In its 2018 Christmas issue The Economist had an article about patronage.

Among the interesting facts it tells us is the striking news that Laurie Penny, a British writer, has 650 on-line patrons who pay her just over $3,500 a month. Nothing compared to James Patterson‘s income of course, but not too shabby. Two of her funders each pay her $250 a month: she’ll meet them for dinner if in town. And it’s not as if she’s using the money to self-publish her books: they are published by the likes of Bloomsbury and Tor, who presumably pay her royalties too. My mind is boggling.

Here’s a video intro to Patreon, the website which enables this on-line patronage. If you don’t see a video here please click on the title of this post in order to view it in your browser.

Now I can, of course, see the appeal of receiving patronage. But please, eager patrons in waiting, do not send money: not everyone want to be obligated to a patron, even a relatively anonymous on-line group. I decided not to look for income from ads on this blog for a few reasons. I don’t want to feel that I have to be right when I say something. Not that I want to be wrong, but I want to feel free to say what I want to say. I started out with a sort of modest educational aim in mind: to tell younger people in the book business how things were a few years back, and also to interpret the British book world to Americans, and vice versa, and I’ve expanded into just letting off steam about various book-related topics. Topics of my choosing though. If you have patrons waiting for your words you are rather obligated to write something they’ll be interested in every day. If I miss a week, I miss a week. And receiving money for your writings carries with it an implication they are worth something: which kind of lays a weight of obligation on your shoulders. Plus I don’t need it. And then of course you have to acknowledge the gifts, which can lead to some sticky, sickly writing. “Great and manifold were the blessings, most dread Sovereign, which Almighty God, the Father of all mercies, bestowed upon us the people of England, when first he sent Your Majesty’s Royal Person to rule and reign over us.” Thus the translators of the Bible to their boss, King James I and VI. Not for me, thanks, though of course the benefits to England of having a Scottish ruler are quite manifest.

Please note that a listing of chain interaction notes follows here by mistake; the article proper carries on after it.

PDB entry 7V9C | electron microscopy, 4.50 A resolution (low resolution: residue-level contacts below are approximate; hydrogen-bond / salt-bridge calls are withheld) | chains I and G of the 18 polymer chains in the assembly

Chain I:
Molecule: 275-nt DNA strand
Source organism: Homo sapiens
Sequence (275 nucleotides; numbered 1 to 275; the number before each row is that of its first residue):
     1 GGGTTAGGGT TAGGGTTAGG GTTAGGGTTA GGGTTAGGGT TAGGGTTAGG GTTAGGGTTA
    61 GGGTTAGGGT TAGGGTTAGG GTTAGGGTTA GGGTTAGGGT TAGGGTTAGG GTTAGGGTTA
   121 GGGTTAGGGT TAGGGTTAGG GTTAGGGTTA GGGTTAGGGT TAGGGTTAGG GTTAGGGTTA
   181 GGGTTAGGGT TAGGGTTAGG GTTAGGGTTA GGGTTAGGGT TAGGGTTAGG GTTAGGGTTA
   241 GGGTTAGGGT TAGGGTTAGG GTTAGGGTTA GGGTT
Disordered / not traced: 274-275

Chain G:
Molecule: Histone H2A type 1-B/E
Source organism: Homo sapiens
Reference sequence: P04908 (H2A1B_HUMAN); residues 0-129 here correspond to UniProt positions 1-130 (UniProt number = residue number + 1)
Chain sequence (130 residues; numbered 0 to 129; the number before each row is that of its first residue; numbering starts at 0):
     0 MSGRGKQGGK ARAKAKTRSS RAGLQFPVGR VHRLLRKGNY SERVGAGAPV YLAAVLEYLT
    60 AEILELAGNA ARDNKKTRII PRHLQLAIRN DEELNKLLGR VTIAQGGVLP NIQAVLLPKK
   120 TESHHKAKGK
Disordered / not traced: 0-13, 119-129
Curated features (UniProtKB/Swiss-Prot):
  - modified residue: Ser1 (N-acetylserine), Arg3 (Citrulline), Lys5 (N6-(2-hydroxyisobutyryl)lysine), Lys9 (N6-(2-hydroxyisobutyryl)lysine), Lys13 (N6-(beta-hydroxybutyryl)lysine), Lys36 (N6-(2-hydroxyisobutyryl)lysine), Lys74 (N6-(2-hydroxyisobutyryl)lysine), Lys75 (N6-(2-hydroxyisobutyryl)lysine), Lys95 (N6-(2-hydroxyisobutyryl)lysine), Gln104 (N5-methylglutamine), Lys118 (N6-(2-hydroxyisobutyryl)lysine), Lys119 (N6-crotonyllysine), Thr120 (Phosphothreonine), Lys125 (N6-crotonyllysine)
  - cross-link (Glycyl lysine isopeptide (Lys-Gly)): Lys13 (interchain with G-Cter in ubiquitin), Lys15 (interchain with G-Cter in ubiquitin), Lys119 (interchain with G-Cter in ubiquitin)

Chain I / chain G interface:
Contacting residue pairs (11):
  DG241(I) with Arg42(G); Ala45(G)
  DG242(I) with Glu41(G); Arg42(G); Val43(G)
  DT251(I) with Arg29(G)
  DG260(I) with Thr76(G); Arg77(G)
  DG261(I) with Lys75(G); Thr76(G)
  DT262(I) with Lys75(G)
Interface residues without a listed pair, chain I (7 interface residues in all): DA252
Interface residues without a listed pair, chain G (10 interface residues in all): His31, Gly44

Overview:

But Patreon is a fascinating development. There does seem to be a fairly wide-spread desire out there to support the arts. Kickstarter and other crowdsourcing efforts attest to that. Supporting an artist cannot but make you feel good. Painters and sculptors have never really given up on patronage: Forty years ago I knew an abstract expressionist who used to receive patronage from a Swedish pig farmer. I do occasionally kick a PayPal payment in the direction of Wikipedia and The GuardianThe Guardian, according to The Economist, has 340,000 people making monthly donations and a further 375,000 one-off donors supporting their on-line presence. That’s got to be a success.

Is it likely that a patronage-based model will take over from royalty- and fee-based publishing, once again taking us back to a pre-Victorian model of payment of artists? Doubtful I’d say. On-line patronage like this will certainly facilitate self publishing. But for it to take over completely would require the disappearance of royalty-paying publishing; and book publishing seems quite capable of the dodging and weaving needed to survive in a changing marketplace. In so far as publishers are unable to provide a living wage* to their average authors, patronage might seem an ideal supplement. Go get it before it’s all taken.

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On 8 January The Digital Reader brings us the news that “The Authors Guild’s 2018 Author Income Survey, the largest survey of writing-related earnings by American authors ever conducted finds incomes falling to historic lows to a median of $6,080 in 2017, down 42 percent from 2009.” Of course the median is just the median. It would of mathematical necessity be lowered by a large addition of authors earning nothing or next to nothing from their self-published writings. Just sayin’!